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BACKGROUND: Panic attacks (PAs) are common in many psychiatric disorders other than panic disorder, especially social anxiety disorder (SAD). PAs have been associated with increased severity, comorbidity, and impairment in many disorders; therefore, PAs can now be used as a descriptive specifier across all DSM-5 disorders. However, the clinical implications of PAs in SAD remain unclear. METHODS: The aim of the present investigation was to examine demographic and clinical characteristics associated with SAD-related situational panic attacks in a large, representative epidemiological sample of individuals with SAD (N=1138). We compared individuals with SAD who did and did not endorse situational PAs in terms of demographic factors, fear/avoidance of social situations, distress, impairment, and diagnostic comorbidity. RESULTS: Being male, black, Asian, or over 65 years old was associated with a decreased likelihood of experiencing situational PAs, whereas being unemployed was associated with an increased likelihood. Individuals with situational PAs also exhibited greater fear and avoidance of social situations, impairment, coping-oriented substance use, treatment utilization, and concurrent and longitudinal psychiatric comorbidity. LIMITATIONS: Consistent with most epidemiologic studies, the information collected relied on self-report, and not all participants were available for both waves of assessment. CONCLUSIONS: The present findings suggest that SAD-related situational PAs are associated with more severe and complex presentations of SAD. Implications for the assessment and treatment of SAD, as well as for the use of PAs as a descriptive specifier for SAD, are discussed.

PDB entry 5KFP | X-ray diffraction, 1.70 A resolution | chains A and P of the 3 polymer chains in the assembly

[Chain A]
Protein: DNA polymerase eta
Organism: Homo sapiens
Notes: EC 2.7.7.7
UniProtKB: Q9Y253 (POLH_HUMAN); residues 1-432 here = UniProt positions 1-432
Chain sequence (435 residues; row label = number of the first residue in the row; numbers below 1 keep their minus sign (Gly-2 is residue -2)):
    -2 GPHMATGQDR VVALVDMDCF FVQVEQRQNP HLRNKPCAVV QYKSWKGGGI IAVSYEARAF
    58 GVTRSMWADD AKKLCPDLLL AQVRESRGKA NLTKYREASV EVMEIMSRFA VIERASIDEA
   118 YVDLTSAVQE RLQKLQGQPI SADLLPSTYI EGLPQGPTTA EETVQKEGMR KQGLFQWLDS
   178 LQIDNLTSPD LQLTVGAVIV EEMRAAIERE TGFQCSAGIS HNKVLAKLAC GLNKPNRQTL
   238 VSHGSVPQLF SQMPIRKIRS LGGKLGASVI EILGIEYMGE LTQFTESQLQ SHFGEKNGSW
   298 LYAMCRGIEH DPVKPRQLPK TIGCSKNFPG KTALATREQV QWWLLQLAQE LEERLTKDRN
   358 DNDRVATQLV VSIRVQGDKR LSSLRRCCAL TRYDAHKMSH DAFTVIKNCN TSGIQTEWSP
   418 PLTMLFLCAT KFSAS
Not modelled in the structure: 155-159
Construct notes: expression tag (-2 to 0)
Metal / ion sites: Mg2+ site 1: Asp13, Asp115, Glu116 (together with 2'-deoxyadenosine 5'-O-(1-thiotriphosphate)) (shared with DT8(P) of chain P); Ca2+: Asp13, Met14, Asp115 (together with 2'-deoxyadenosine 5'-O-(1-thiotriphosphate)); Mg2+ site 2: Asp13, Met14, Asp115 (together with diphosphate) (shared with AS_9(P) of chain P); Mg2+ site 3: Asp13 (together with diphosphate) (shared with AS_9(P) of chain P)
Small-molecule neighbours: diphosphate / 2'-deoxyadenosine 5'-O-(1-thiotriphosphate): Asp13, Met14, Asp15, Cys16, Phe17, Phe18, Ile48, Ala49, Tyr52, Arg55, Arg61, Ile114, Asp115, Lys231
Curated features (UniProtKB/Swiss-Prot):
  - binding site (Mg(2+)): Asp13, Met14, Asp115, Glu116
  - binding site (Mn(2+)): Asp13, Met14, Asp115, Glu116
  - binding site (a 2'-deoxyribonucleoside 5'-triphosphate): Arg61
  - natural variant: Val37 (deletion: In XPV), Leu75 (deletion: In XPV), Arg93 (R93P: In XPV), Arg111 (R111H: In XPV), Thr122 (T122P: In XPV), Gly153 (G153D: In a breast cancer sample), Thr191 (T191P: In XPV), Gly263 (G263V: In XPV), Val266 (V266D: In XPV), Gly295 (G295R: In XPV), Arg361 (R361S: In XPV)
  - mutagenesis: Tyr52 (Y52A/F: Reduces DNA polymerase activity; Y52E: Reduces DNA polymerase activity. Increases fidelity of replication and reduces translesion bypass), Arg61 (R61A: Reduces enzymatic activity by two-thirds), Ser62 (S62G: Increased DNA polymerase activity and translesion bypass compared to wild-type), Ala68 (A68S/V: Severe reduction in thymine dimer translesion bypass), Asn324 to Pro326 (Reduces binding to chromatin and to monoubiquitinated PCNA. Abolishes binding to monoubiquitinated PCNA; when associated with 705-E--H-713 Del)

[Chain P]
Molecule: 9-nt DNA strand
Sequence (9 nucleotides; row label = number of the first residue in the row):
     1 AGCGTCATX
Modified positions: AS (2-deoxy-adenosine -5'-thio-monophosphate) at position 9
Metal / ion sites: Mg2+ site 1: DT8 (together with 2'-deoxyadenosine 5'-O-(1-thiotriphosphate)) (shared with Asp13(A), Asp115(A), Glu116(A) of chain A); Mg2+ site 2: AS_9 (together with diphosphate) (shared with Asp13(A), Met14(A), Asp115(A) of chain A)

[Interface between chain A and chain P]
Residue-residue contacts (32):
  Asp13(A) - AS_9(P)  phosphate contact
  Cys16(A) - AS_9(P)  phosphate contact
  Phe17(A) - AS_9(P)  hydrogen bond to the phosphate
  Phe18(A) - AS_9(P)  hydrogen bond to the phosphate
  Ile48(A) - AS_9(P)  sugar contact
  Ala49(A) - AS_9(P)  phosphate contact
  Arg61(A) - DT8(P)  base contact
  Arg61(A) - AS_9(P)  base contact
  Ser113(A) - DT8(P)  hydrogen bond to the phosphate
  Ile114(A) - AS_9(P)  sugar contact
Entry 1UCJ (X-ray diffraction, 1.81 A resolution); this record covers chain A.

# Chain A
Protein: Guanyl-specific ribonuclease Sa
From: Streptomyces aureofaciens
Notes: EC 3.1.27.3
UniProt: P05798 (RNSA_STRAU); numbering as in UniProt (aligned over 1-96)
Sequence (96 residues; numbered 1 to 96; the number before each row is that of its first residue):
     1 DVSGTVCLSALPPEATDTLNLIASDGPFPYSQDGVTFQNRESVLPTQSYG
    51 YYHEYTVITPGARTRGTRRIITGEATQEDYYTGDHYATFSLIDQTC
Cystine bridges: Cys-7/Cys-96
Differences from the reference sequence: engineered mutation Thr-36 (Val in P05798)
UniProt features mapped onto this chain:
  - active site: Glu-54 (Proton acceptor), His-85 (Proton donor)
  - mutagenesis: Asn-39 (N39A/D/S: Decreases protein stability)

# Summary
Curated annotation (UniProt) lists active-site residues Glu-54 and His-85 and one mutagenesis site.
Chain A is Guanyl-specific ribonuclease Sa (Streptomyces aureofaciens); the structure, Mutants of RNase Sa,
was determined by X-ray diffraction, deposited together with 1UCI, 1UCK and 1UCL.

Original publication




Journal article


J Affect Disord

Publication Date





1 - 7


Epidemiology, NESARC, Panic attacks, Social anxiety disorder, Social phobia, Adult, Aged, Anxiety Disorders, Comorbidity, Fear, Female, Humans, Interview, Psychological, Male, Middle Aged, Panic Disorder, Phobic Disorders, Risk Factors, Social Behavior, Social Environment, Substance-Related Disorders, Unemployment